And those rare moments when everything goes right get rarer and rarer, if they ever even happen. In fact, they never do. Like in boxing. You play in public performance at perhaps 60% of your actual ability. I imagine that boxers know that they’ll fight at some smaller percentage of their actual ability, as measured in camp, when they end up in the ring, under all those lights, after all that waiting

In music, your chosen pieces are simultaneously your lovers and your sworn opponents who will never, ever give you even an inch of leeway.

It’s tough.

So, this is how I have been a fighter, now retired, even beyond my full-contact karate days.

I’ve thought further about this. Music and boxing are both about shapes in space.

With boxing, that’s pretty obvious, I think, because it occurs in space, which we can all see. Move here, move there, throw this, throw that, feint here or there; these all happen in visual space. But, what about music?

Well, music occurs in space as well. It occurs in a "space" in the same way thought does, in that it has structure, and develops over time, and occupies space and time. Here is a great example, a visual representation of J. S. Bach’s "Little Fugue" in Gmin, BWV 578. The structure in space, as well as time and beauty, is obvious:

Please listen to and watch this. It's important.

The structure in a piece of music parallels its physical structure in space, as your hands try to shape it on a physical object like a keyboard or fingerboard (in the case of stringed instruments like the guitar, violin, cello, and so on). All the while, your hands are trying to sculpt a physical space while your mind is trying to create a musical structure from a written score in print, and also trying to create that audible structure that is the music itself. And then, there’s the emotional content, which is an additional layer of structure.

Thought, reason, logic, as I mentioned are like this also. You may not need to form a logical argument with your hands, but you still need to read it, interpret it, invest it with meaning, and then perform it in words.

And like an opponent in a fight, reason and logic can defeat you. So can a piece of music, And I guarantee you, if you play long enough, and challenge yourself long enough in music, you will find an opponent that will defeat you. And someday, your mind and reason will fail as well.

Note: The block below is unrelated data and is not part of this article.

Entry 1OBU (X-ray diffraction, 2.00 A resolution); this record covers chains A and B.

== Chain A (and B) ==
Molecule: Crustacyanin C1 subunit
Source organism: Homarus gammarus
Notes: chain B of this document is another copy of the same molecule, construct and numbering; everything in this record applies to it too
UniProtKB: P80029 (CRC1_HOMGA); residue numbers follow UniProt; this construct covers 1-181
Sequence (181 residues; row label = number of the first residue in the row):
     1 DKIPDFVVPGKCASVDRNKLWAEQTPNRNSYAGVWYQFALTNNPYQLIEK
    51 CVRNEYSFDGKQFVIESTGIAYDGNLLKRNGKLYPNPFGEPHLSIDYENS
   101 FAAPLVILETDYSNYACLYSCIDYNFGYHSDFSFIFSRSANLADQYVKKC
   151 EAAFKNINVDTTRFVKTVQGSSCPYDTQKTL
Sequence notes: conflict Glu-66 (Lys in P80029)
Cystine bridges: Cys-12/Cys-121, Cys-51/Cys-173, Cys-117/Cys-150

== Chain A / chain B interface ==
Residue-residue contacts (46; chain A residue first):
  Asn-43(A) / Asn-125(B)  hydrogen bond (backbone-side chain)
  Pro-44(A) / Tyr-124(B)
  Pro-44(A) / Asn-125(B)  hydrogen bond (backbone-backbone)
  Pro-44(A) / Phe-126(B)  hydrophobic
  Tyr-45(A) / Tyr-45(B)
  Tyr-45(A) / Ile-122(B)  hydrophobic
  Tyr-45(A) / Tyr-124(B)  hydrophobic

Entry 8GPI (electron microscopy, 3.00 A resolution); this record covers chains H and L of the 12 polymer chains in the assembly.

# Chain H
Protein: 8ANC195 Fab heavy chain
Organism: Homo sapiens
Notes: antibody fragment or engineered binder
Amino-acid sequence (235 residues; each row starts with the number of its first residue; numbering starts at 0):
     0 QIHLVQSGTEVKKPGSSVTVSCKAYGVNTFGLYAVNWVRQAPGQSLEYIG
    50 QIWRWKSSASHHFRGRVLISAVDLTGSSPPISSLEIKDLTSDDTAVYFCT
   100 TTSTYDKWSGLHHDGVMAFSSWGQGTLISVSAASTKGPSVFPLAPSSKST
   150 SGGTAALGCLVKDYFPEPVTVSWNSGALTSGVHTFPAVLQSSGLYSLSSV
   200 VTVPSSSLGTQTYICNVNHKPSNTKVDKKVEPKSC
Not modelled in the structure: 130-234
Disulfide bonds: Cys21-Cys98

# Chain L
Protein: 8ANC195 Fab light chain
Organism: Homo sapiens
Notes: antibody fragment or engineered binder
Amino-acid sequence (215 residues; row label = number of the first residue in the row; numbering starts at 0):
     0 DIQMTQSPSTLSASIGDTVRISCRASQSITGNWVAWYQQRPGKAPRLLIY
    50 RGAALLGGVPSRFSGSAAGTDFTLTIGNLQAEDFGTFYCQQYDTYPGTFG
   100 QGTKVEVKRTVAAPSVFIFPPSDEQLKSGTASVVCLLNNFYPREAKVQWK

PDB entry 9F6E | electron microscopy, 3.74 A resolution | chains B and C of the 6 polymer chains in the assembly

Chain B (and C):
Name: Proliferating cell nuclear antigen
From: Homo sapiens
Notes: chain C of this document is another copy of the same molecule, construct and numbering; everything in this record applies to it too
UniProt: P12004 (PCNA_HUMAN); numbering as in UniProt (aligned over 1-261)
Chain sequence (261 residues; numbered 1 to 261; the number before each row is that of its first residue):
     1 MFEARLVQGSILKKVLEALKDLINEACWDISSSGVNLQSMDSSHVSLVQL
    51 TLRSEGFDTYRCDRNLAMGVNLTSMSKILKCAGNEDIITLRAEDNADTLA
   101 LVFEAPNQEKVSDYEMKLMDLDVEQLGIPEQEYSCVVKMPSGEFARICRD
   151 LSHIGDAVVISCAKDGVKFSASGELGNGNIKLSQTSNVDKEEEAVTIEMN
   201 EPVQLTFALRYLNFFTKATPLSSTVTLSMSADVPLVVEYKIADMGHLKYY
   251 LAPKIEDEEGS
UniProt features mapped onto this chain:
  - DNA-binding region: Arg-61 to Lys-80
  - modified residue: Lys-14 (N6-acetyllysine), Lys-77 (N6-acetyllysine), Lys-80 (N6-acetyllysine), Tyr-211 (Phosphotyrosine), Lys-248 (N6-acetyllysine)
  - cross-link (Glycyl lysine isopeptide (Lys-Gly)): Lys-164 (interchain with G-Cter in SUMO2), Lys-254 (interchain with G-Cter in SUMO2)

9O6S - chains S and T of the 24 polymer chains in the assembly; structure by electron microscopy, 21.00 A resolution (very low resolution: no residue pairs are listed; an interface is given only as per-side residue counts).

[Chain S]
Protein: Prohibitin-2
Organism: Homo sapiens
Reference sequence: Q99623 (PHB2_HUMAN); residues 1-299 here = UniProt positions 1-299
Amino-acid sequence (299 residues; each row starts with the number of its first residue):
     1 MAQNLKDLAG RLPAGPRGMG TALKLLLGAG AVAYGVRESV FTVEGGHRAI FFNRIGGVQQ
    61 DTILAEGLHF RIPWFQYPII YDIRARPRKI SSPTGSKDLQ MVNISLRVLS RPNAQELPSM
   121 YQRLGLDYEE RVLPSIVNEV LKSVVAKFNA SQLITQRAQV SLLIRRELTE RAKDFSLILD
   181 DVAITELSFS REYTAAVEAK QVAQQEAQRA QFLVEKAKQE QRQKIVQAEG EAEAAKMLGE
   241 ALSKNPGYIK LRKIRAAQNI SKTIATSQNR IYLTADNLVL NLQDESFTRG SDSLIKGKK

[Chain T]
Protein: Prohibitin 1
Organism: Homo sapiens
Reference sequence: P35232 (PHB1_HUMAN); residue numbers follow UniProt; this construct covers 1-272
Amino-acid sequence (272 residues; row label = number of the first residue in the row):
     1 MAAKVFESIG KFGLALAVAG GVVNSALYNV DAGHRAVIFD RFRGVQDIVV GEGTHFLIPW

Fortunately, I will always have SPAM(™).

<strong><font color="red">FanPosts are user-created content written by community members of Bad Left Hook, and are generally not the work of our editors. <em>Please do not source FanPosts as the work of Bad Left Hook</em>.</font></strong>

Log In Sign Up

Log In Sign Up

Please choose a new SB Nation username and password

As part of the new SB Nation launch, prior users will need to choose a permanent username, along with a new password.

Your username will be used to login to SB Nation going forward.

I already have a Vox Media account!

Verify Vox Media account

Please login to your Vox Media account. This account will be linked to your previously existing Eater account.

Please choose a new SB Nation username and password

As part of the new SB Nation launch, prior MT authors will need to choose a new username and password.

Your username will be used to login to SB Nation going forward.

Forgot password?

We'll email you a reset link.

If you signed up using a 3rd party account like Facebook or Twitter, please login with it instead.

Forgot password?

Try another email?

Almost done,

By becoming a registered user, you are also agreeing to our Terms and confirming that you have read our Privacy Policy.

Join Bad Left Hook

You must be a member of Bad Left Hook to participate.

We have our own Community Guidelines at Bad Left Hook. You should read them.

Join Bad Left Hook

You must be a member of Bad Left Hook to participate.

We have our own Community Guidelines at Bad Left Hook. You should read them.




Choose an available username to complete sign up.

In order to provide our users with a better overall experience, we ask for more information from Facebook when using it to login so that we can learn more about our audience and provide you with the best possible experience. We do not store specific user data and the sharing of it is not required to login with Facebook.